York Minster and The Shambles:
A Gothic elegance, York Minster is the largest medieval cathedral in Northern Europe. From the Roman columns in the crypt to the views of the city from its central tower, this is an awe-inspiring place to visit. The jewel is the newly modernize Great East Window, conclude by John Thornton in 1408, the earliest fragment of named art in the country and the contaminate glass identical of the Sistine Chapel. Detailing its revival is the display ‘Revealing York Minster’, which also makes the most of the building’s unique site, unveiling treasures discovered recently that offer a dizzying slice through its fascinating history, from Romans, Vikings, Saxons and beyond. For full atmospheric issue, approach The Minster via The Shambles, an antique complete street specified in the Domesday Book where the upper stories of the 14th-century timber houses lean out, almost to within touching distance.
Yorkshire Museum and Museum Gardens:
Nowhere accords a smarter and speedier analysis of York’s many ancient layers than this exotic museum, housed in a modernized Victorian construction. Five grand galleries chart the story of the city in style but its real treasures are the wealth of prehistoric, Roman, Viking and medieval artefacts, which will be boosted from May to November 2017 by further Viking and Saxon material on loan from the British Museum. Outside, the museum’s ten-acre botanical gardens run down to the River Ouse and feature the 950 year-old scenic ruins of St Mary’s Abbey, a tower from the original Roman fortress and beautiful flower borders. It’s the perfect place to while away a day with a picnic.
City Walls Walk and Micklegate Bar:
York’s enclosing opposing walls are the longest and best conserved in England and add an enlightening aspect on the city’s importance in and since Roman times. Follow the signs along this two-mile limestone ribbon of a path, stopping at the various museums sited in its ancient ‘bars’ or gateways. Micklegate is the greater exciting and climatic; its battlements were once automatically adorn with the heads of luminary ‘traitors’ like William Wallace and Richard, Duke of York. City Walls Walk is free, check Micklegate Bar website for free route maps.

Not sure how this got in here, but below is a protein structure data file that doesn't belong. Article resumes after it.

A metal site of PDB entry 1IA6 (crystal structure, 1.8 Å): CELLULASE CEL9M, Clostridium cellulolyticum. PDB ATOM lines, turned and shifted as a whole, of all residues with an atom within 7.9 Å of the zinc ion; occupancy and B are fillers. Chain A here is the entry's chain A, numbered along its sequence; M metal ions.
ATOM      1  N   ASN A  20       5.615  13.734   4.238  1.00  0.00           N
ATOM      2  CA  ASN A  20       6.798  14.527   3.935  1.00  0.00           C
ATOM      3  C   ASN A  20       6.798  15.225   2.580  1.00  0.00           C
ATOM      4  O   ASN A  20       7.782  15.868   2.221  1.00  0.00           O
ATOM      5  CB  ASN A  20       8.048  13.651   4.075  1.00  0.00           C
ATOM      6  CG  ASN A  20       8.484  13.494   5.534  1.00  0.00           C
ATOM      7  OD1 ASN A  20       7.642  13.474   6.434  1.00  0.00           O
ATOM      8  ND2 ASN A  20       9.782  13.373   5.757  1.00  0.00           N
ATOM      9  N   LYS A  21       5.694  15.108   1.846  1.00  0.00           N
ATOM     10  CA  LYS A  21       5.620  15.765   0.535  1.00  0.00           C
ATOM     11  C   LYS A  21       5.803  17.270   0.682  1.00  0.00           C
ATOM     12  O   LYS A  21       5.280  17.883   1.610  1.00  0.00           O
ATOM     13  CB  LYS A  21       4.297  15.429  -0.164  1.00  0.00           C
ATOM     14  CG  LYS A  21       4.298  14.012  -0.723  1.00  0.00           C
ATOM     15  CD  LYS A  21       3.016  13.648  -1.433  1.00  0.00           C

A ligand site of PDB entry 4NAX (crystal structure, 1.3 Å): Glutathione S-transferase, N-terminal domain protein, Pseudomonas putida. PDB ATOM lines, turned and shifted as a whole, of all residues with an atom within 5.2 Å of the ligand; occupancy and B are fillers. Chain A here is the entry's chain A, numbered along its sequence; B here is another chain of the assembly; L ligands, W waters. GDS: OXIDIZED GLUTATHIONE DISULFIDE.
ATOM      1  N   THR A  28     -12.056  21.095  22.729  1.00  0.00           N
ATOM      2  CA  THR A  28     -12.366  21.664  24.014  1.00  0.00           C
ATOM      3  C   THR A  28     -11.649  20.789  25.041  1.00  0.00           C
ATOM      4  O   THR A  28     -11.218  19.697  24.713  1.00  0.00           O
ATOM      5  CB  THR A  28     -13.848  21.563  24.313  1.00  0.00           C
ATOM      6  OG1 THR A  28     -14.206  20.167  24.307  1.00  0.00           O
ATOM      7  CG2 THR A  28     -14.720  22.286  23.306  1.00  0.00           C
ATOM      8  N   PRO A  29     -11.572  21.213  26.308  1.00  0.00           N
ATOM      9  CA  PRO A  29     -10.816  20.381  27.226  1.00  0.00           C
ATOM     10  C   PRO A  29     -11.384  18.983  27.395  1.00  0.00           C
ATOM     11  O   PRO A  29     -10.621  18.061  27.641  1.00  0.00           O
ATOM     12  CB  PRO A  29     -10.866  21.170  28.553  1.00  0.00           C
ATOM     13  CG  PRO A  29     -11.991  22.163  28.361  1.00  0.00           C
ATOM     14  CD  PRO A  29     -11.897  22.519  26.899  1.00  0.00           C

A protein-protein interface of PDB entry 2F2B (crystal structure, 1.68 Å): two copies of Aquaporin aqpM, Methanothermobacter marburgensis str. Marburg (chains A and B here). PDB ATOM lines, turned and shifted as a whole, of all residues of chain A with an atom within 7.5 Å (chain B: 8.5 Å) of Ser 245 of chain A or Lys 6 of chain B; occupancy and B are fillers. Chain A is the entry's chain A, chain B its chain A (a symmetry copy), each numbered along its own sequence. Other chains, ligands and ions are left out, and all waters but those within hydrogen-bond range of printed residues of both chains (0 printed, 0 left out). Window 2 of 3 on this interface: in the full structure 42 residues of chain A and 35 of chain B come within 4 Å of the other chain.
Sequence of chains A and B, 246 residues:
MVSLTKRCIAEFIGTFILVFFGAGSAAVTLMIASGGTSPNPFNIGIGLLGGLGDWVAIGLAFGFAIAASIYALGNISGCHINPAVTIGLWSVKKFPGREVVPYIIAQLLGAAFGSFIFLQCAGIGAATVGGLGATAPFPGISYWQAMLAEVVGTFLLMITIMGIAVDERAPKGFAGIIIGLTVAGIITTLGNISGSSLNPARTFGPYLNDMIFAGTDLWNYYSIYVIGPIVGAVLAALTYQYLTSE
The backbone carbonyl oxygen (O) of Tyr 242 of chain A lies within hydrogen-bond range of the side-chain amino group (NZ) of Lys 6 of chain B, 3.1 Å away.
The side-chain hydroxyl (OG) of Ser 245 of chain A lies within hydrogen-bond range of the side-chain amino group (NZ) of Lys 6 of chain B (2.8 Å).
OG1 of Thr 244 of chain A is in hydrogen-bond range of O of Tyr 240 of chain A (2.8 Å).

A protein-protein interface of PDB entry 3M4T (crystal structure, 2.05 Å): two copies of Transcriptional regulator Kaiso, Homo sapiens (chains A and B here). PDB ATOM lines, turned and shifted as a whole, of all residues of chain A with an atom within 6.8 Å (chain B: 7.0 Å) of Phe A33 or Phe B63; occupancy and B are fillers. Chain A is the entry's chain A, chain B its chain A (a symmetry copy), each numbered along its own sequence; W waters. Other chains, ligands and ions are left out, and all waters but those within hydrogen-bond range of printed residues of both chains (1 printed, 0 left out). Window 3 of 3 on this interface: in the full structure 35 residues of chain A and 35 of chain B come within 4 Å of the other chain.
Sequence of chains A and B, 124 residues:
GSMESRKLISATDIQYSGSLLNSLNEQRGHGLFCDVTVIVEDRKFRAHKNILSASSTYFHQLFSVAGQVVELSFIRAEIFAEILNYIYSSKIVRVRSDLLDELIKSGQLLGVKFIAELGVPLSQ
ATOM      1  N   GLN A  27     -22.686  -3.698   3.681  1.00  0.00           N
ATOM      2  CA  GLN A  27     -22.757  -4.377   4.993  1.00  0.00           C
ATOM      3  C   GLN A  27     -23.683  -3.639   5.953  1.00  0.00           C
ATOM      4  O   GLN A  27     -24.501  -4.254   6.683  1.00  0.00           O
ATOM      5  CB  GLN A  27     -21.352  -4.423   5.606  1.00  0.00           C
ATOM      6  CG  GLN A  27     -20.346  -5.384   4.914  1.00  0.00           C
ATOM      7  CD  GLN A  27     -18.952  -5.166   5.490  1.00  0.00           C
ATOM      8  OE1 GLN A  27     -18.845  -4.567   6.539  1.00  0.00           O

York Castle Museum and Clifford’s Tower:
A social history time channel that takes guests back through three hundred years of life in the city. This eccentric museum is based around a Victorian hoarder’s collection of everyday items and replicates rooms and shops in the city from the Georgian era to a 1980s kitchen. It is finest intimate for its ‘actual’ Victorian Street of redeemed shop frontal, but its history as a prison also makes for attractive exhibitions. The museum is opposite Clifford’s Tower, also worth a visit. This mound and old keep with a gruesome history is all that remnant of the once basic stronghold of York Castle.
National Railway Museum:
You don’t have to be a train suits to acknowledge this elegant collection of mechanical wonders, which yield light on the actual influence of the railways, both to Britain and to York’s Renaissance in the 19th century. It’s located behind Victorian station; just follow the children and adults rushing to see the legendary engines such as Mallard and The Flying Scotsman, or taking a seat on the futuristic Japanese Bullet Train.
The Police Museum
It is in Manchester’s Northern Quarter takes you through the history of crime and policing in the city, and is still not that well known about. But it should be. Housed in an old police station there are real cells and it’s staffed by volunteer ex-coppers, who will tell you wonderful tales of policing from the 60s and 70s in the days before walkie talkies
King Bee Records
Johnny Marr has signed copies of his album there, and it’s a favourite of DJ royalty across the city.It stocks every genre, and has been described as ‘the sorting office for all record collectors in South Manchester’. Established in 1987, King Bee Records is rightly now one of Manchester’s most famous shops, selling rare and second-hand records and CDs to a city that simply can’t get enough music.
Watch FC United